For Kaylin Marcotte, it was a way to unwind at night after seemingly endless days working as theSkimm’s very first employee. Though the low-tech nature of jigsaw puzzling was part of the appeal, she didn’t see why the designs themselves needed to be quite so old-fashioned. So she decided to found her own puzzling company, JIGGY.

This week, JIGGY debuted its first collection, featuring artworks from emerging global female artists. If you’re thinking en vogue modern art sounds like just the thing to fill your blank wall space, Marcotte agrees: The puzzles come with puzzle glue and even a custom precision tool to help you apply it smoothly, so you can frame and hang your creation after completion. If you’re more of a puzzle repeater than a puzzle displayer, that’s fine, too—just pop the pieces back into their sustainable glass container until next time.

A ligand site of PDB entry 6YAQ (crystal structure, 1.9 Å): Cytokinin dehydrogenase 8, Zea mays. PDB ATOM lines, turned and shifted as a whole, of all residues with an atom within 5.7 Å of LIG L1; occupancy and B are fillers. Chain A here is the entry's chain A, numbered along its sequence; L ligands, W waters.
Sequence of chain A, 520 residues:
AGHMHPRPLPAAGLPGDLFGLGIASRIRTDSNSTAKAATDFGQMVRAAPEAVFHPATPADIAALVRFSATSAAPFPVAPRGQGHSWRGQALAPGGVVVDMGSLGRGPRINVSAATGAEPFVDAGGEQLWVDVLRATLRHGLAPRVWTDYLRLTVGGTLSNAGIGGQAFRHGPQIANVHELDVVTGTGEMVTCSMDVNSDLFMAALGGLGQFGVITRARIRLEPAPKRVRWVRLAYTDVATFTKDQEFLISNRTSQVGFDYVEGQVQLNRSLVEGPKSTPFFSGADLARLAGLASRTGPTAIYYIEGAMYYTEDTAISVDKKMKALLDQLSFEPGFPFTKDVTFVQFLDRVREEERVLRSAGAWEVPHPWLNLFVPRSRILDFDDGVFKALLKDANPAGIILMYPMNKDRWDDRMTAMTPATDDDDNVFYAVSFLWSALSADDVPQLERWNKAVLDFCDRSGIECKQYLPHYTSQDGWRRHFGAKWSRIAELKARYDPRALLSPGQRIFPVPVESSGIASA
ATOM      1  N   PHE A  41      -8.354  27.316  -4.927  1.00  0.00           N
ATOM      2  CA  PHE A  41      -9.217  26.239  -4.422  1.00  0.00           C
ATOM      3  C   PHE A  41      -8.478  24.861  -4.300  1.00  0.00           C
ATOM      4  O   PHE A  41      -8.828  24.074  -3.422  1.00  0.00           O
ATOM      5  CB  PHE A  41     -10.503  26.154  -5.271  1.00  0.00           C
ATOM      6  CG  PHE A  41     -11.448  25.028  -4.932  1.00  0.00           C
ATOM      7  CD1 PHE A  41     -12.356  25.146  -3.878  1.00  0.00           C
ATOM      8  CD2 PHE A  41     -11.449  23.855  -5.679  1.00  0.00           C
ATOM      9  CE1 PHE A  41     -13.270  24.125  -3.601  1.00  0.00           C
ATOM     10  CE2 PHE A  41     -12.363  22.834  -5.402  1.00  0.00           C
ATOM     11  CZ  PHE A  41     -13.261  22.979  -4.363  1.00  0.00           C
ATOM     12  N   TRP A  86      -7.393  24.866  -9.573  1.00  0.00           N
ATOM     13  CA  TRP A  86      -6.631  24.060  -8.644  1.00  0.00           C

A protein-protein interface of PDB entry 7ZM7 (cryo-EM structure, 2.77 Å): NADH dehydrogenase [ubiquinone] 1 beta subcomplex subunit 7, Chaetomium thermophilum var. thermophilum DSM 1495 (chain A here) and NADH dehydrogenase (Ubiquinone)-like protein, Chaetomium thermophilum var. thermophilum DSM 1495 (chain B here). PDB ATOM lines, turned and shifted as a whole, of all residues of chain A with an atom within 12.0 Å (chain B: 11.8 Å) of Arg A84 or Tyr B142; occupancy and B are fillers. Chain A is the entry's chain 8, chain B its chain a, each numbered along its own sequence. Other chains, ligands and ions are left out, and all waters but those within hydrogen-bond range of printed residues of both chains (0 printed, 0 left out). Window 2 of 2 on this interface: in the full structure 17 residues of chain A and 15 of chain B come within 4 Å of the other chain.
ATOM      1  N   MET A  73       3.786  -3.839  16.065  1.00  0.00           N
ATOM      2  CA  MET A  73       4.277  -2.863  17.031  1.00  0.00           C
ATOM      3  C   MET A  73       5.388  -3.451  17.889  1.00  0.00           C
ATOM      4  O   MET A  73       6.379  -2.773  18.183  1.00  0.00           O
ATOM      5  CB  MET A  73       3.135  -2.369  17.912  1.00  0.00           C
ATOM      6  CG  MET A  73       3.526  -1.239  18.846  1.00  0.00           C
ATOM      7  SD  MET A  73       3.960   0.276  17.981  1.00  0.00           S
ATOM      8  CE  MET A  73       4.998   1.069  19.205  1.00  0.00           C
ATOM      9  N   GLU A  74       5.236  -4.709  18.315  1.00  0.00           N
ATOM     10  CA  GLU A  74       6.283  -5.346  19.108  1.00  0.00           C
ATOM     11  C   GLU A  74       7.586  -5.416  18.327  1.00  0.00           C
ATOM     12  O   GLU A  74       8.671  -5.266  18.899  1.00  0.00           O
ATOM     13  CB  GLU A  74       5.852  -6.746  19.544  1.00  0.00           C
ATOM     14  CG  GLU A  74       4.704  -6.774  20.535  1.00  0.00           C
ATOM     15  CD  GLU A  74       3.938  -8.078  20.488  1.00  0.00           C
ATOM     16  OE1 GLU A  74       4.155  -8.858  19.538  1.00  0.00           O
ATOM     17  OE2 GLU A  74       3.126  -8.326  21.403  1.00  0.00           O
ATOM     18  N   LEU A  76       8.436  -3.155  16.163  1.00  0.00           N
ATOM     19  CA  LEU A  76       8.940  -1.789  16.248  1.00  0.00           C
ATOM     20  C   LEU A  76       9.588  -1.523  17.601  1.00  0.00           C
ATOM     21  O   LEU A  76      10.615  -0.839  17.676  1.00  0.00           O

The contributing artists hail from all over the world, and each artwork embodies a distinctive style. “Bathing with Flowers” by Slovenia’s Alja Horvat depicts a lush tropical atmosphere, while “BerlinMagalog” by Diana Ejaita (based in Germany and Nigeria) combines bold contrasts with soft patterns to capture the complexity of feminine strength.

jiggy puzzle bathing with flowers
"Bathing with Flowers" by Alja Horvat.
JIGGY

JIGGY puzzle “BerlinMagalog” by Diana Ejaita
“BerlinMagalog” by Diana Ejaita.
JIGGY

In Australia-based Karen Lynch’s “Flamingo Playground,” a building-sized flamingo innocuously stalks across a picturesque, populated beach. And then there’s “The Astronaut” by Seattle’s Emma Repp, a whimsical, vibrant illustration of outer space that brilliantly contrasts the bleak and sometimes terrifying abyss we’re so used to seeing in movies like Gravity (2013) or First Man (2018).

JIGGY puzzle “Flamingo Playground,”
"Flamingo Playground" by Karen Lynch.
JIGGY

JIGGY puzzle “The Astronaut”
“The Astronaut” by Emma Repp.
JIGGY

The full collection comprises three 450-piece puzzles for $40 each, and three 800-piece puzzles for $48 each—you can find out more about the artists and shop for your favorite puzzle here.